3) Audio is an area that has so much potential, but is frequently ignored in the pursuit of cameras and photographic software. During the pandemic we learned that quality microphones and speakers can help us feel better connected to our colleagues, friends and family — at a time when we could not necessarily be together. I am excited for what quad array mics and better stereo sound capabilities can bring to the smartphone scene, in addition to new software capabilities (like making the voice track of your movie audible above the background music).
4) Sensors are only getting started. With 5G some of the bottlenecks for getting biometric data transfer are being removed. There is so much we can learn about our bodies and the environment around us with this new infrastructure and hardware. It will take software development a while to take advantage of it all.
5) Privacy and security is becoming more of a focus for consumers these days — expect to see the smartphone industry respond.
Senior Vice President, AT&T Network Infrastructure & Build at AT&T
Smartphones have evolved alongside the networks that they need to perform their best. Think about your first smartphone and now think about how your device today supports high-quality entertainment, productivity, health and business — in addition to communications.
In 2021, the number of 5G smartphones is expected to more than double to 600 million, according to Strategy Analytics. 5G is here now, and as it continues to grow, so will smartphones. Mobile apps are now more immersive and impressive, because of the ultra-fast speeds, incredibly low latency and massive connectivity enabled by 5G. While the 5G experience provides higher speeds and capacities, it will ultimately do so much more. It is delivering immersive experiences that are more vivid, dynamic and interactive.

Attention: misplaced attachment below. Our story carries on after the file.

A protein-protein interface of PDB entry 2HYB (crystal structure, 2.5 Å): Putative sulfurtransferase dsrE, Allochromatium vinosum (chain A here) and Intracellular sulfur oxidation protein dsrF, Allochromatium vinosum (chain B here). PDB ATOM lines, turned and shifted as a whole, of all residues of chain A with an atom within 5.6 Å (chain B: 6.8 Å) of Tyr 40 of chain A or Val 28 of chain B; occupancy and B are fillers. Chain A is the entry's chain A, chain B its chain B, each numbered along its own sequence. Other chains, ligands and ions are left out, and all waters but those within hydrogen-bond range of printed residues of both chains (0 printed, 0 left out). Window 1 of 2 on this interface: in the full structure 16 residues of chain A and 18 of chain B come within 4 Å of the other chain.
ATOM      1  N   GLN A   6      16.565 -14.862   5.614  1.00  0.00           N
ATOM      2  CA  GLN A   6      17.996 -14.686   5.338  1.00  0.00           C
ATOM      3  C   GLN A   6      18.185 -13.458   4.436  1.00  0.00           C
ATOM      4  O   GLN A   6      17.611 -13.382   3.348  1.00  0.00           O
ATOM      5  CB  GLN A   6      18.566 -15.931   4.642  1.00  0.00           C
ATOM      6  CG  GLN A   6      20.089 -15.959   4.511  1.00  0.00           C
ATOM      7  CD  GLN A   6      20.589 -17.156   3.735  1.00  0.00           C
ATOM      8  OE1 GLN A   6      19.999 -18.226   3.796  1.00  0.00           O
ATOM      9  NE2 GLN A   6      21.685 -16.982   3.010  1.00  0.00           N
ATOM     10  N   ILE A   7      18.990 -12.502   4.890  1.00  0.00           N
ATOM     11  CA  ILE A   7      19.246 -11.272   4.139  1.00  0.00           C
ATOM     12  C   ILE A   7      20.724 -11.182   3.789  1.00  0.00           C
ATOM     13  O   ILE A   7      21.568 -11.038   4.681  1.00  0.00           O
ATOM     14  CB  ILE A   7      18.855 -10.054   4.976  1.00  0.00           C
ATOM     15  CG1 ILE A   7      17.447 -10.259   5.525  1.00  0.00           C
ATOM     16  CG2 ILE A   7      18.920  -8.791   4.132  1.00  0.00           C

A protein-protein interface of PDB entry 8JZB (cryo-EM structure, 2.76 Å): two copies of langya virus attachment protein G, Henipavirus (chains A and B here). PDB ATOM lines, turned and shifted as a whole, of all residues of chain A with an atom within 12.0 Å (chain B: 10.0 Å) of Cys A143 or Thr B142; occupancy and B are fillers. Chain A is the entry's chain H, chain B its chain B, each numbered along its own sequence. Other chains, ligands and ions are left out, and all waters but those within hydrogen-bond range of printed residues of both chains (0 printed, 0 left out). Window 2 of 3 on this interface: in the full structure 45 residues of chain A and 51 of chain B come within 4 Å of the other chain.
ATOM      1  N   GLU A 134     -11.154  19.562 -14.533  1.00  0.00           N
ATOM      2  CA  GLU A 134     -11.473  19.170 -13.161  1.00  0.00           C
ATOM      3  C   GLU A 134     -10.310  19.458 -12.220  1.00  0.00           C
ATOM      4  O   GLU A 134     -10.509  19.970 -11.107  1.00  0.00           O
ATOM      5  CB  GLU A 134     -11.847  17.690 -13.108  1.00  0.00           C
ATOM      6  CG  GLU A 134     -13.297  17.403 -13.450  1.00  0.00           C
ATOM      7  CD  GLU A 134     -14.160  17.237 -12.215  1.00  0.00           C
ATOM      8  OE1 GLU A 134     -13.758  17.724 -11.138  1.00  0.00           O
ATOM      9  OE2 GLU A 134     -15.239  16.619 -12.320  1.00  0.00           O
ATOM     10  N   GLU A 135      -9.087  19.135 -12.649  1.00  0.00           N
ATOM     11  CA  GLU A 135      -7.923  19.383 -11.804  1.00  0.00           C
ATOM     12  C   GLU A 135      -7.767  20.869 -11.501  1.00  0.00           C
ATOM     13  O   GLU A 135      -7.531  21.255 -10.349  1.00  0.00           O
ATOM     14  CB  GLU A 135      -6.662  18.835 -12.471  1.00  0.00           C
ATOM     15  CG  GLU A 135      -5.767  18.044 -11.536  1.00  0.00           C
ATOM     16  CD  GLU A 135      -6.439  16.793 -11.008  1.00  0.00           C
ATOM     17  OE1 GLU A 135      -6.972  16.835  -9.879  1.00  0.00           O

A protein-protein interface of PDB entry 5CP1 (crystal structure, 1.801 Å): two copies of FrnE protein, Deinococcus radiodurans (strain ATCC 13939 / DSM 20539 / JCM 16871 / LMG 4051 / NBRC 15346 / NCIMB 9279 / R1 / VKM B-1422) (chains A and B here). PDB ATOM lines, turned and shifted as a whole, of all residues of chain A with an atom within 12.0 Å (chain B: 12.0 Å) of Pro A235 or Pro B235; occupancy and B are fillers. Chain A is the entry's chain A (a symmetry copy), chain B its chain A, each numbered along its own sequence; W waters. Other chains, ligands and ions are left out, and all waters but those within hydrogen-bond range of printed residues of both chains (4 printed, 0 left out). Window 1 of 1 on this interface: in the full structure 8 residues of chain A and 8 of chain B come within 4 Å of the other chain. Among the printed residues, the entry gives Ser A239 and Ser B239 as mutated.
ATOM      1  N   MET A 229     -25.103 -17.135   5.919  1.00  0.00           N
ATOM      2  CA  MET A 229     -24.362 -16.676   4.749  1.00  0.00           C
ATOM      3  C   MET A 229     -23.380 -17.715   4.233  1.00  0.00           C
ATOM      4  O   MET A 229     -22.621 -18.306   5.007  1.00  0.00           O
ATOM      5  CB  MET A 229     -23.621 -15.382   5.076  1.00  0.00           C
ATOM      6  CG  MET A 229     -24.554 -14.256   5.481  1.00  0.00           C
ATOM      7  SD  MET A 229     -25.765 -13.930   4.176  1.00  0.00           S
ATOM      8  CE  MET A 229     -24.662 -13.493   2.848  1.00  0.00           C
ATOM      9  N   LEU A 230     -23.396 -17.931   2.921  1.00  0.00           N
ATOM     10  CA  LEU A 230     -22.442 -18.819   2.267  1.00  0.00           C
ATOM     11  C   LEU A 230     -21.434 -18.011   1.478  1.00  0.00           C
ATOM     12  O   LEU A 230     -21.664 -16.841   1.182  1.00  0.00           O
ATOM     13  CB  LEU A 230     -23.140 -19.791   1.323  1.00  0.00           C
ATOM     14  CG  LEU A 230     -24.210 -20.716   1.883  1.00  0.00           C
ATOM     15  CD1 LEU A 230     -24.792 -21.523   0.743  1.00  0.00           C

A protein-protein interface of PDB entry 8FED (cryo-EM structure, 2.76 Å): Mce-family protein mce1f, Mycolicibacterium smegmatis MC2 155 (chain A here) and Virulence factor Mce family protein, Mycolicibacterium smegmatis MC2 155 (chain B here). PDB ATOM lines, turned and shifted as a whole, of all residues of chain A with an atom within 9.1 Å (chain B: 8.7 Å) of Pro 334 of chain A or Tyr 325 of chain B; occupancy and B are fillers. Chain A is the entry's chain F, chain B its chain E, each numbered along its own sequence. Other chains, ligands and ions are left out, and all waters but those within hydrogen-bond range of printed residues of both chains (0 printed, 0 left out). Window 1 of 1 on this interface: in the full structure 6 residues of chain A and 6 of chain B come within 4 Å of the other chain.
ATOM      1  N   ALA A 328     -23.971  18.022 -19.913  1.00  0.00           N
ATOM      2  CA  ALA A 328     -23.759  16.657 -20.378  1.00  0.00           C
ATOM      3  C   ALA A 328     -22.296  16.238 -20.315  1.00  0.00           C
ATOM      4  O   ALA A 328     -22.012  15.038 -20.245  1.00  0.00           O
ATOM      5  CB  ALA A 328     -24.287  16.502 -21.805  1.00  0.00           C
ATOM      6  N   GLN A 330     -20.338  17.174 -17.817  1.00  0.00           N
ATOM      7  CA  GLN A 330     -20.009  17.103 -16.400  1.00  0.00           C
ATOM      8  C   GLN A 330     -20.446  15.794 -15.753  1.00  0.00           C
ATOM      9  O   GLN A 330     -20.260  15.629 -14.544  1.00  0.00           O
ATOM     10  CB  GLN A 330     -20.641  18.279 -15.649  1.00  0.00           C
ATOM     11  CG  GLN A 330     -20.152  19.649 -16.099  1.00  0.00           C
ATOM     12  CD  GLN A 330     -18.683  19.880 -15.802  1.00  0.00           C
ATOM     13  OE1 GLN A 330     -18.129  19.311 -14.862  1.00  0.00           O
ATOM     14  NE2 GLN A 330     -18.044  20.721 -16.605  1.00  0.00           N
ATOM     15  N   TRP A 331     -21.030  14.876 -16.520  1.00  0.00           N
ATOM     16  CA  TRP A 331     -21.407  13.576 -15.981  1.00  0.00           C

Today, customers can take advantage of 5G's potential through gaming, entertainment and more — from new AR reading and learning experiences to immersive fan experiences for sporting events and gaming. With 5G you may soon be able to have a private concert with your favorite musical artist — right from your living room! Think about being to download your favorite movies, books and podcasts on the go or while you're traveling. We need a wireless network that is prepared to support these functions.
So, alongside smartphone innovation, considering the innovation of the networks is just as important. It enables us to really benefit from the experiences those devices deliver.
Chief Operating Officer at SoapBox Labs
According to research, more than 80% of children already have mobile phones by the time they're 8 years old. And yet, the only smartphone experiences available to kids today are experiences designed and built for adult mobile users. So, when I think about ripe opportunities for innovation in smartphones, I think about a walled garden approach that gives kids safe, age-appropriate experiences every time they pick up a phone, whether their own phone or that of a parent or guardian.
Think Netflix where adult and kid profiles are set up, and the mode is determined before viewing continues. Bringing the power of that more personalized, kid-specific experience to smartphones, when it comes to the apps they can use, to how they access the app store, to navigating menus and preferences, would be a huge step forward.
The way kids interact with technology is very different from adults. Younger kids especially find smartphones hard to use: Small screens and text-based menus are complex and confusing. Voice-enabled smartphones and mobile apps create the frictionless interface that resolves those issues. Smartphones and apps powered by kid-specific speech technology become a portal for kids to enjoy more immersive and impactful educational and entertainment digital experiences.
Kevin McAllister ( @k__mcallister) is a Research Editor at Protocol, leading the development of Braintrust. Prior to joining the team, he was a rankings data reporter at The Wall Street Journal, where he oversaw structured data projects for the Journal's strategy team.